This section discusses the logical business object or document attributes that are made searchable to the crawler. Selecting attributes that appear in result items is discussed in the Result Items section of this guideline.
These business object and document attributes must be searchable:
- ID, Short Name, or equivalent
- Attributes providing a descriptive name, such as Name, Long Name, Title, or Description
Additional attributes should be selected based on user needs. All attributes about which users are likely to ask questions or on which users want to filter must be searchable.
Prioritizing or ranking fields enables keyword matches in key attributes, such as Name, to outrank matches to less central attributes, such as Address.
Select the five or six (approximately) most representative and important attributes of your business object or document to which to assign priorities. You must include object identifiers, such as Name and ID. Including Description and Label fields is strongly recommended. Select additional fields for ranking based on business questions that users are likely to ask.
Assign priority values from 1 to 10 (10 is most important) to selected fields based on how likely they are to identify a particular result item to users. Place high priorities (for example, 10) on identifier attributes, such as Name. Fields, such as Long Name and Description, should also receive high priority (for example, a value of 8 or 9). Place lower priorities on fields with values that can include strings that could be associated with different business objects, such as Address. The lowest priority values (1 to 3) should be assigned to attributes that are the least important to users.
Searchable object definitions include keywords. The list of keywords for each searchable object should include:
- Synonyms for the object name
- Synonyms for key object attributes
- Common abbreviations of the object name and attributes
- Synonyms for common domain-specific terms likely to appear as attribute values
- Synonyms for field labels corresponding to the object name or names of its attributes
Global search result items are displayed in a one-column ADF table with horizontal scrolling disabled. Each item is made up of four sections:
Here is an example of the four sections of a result item:
|Sample Result Item
||Time Card : 123456
||TJOHNSON; Submission Date: 01-Apr-2008; Type: Vacation; Amount: 32 hours
||Tags: timecard vacation; Category: Full Time - Regular; Submission Date: 01-Apr-2008; Type: Vacation; Amount: 32 hours; Reason: Not Applicable; Vacation Remaining: 300 hours; Manager: John Smith; Status: Submitted
||Approve; Reject; Return
|Figure 4. Global search results
The main link (default action) is required and is the first (top-leftmost) component of each result item. This is the link to the Oracle Fusion Applications task flow that displays details for the object (for example, purchase order or expense report) represented by the result item. This is the least secure task flow that displays details of the item. Typically, this is a read-only details display. For objects that do not have read-only details, link to an editable object details task flow.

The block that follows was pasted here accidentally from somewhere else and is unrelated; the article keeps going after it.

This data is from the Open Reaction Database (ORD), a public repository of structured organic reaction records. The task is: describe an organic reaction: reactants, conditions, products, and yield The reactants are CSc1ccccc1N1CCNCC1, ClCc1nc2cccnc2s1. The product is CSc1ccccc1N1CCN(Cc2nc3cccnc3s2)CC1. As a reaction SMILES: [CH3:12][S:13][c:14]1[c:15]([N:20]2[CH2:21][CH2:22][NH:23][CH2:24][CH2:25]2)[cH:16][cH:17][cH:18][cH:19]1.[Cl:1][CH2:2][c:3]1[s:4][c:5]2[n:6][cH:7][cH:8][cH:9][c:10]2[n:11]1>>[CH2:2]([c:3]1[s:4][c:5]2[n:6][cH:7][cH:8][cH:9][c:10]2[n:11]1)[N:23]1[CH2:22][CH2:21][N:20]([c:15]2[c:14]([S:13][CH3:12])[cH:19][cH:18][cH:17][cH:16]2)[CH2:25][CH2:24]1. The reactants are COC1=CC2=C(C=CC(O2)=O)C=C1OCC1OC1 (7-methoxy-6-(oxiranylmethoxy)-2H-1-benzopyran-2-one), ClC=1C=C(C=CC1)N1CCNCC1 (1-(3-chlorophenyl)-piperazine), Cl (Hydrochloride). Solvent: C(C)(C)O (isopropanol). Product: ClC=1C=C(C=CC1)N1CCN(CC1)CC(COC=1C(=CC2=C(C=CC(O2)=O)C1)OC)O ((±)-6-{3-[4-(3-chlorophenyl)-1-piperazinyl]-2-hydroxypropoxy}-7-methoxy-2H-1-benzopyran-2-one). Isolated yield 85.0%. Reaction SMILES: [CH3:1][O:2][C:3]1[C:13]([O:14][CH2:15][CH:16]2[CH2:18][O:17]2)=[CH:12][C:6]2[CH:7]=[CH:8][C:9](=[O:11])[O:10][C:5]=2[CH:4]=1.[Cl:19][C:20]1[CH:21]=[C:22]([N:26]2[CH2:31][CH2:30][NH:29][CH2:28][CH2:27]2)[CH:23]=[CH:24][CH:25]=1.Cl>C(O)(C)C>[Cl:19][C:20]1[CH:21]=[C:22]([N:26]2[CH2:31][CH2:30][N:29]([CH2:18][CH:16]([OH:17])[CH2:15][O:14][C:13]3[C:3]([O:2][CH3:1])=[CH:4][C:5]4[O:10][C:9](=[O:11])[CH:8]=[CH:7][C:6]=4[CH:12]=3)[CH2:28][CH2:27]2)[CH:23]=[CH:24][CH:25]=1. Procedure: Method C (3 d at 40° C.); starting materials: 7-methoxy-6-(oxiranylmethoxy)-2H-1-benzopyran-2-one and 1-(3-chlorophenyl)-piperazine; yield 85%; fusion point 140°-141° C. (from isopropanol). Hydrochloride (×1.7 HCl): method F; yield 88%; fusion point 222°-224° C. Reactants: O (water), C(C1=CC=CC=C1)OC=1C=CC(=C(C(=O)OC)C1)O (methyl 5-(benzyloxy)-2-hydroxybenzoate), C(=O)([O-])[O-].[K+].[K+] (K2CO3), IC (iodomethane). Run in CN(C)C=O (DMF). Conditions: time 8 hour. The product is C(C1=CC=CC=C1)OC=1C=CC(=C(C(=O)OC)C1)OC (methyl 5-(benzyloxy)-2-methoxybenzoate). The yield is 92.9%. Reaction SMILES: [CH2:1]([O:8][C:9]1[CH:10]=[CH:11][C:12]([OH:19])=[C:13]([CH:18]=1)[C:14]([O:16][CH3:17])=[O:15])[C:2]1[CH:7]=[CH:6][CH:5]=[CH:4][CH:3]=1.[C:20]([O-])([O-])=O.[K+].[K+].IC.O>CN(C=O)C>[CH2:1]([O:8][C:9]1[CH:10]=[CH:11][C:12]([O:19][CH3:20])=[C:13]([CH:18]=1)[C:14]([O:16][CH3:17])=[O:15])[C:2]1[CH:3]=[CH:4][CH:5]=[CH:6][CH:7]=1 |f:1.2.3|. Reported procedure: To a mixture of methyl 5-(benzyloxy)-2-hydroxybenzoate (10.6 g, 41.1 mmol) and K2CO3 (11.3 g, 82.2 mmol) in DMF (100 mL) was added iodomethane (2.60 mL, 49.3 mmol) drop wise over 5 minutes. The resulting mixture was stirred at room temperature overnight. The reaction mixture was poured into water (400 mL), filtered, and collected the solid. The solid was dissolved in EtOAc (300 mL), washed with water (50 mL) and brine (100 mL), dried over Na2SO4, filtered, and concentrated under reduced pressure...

The main link takes this form: <Object Name>: <Object Instance Identifier>
Example: Expense Report: W0020056
The main link can comprise only the object instance identifier if that value provides sufficient information about the result item for users scanning the list of results. Additional attribute values, including additional object instance identifiers (for example, Number plus Name) may be appended to the object instance identifier if they are needed to provide sufficient information about the result item. Examples of object instance identifiers include Number, ID, Person Name, Subject, and Title.
The fixed content (title) starts on the same line as and to the right of the main link, separated from it by white space. The fixed content is made up of a set of attribute-value pairs that appear for every result item that represents the same object type (every result item from the same data source).
Select attributes to include in the fixed content based on these user needs:
- Importance to users: Attributes that users most want to see the values of
- Decisions to act: Attribute values that users use to decide whether to act on the object, such as status, age, amounts, and important dates
Although the fixed content will wrap if its length exceeds the width of the table, it is recommended that you limit the fixed content to five or fewer attributes, all of which should fit on one line in US English.
Developers enter Groovy expressions representing the attribute names and values of all searchable attributes in the form of a single, semicolon-delimited string. The OSES Keyword in Context feature formats the keyword (in bold style) and retrieves 200 bytes of surrounding text to present in the results display. This text, generated by OSES Keyword in Context, forms the variable content of each result item. For example, a search on the keyword vacation would return a string similar to the following: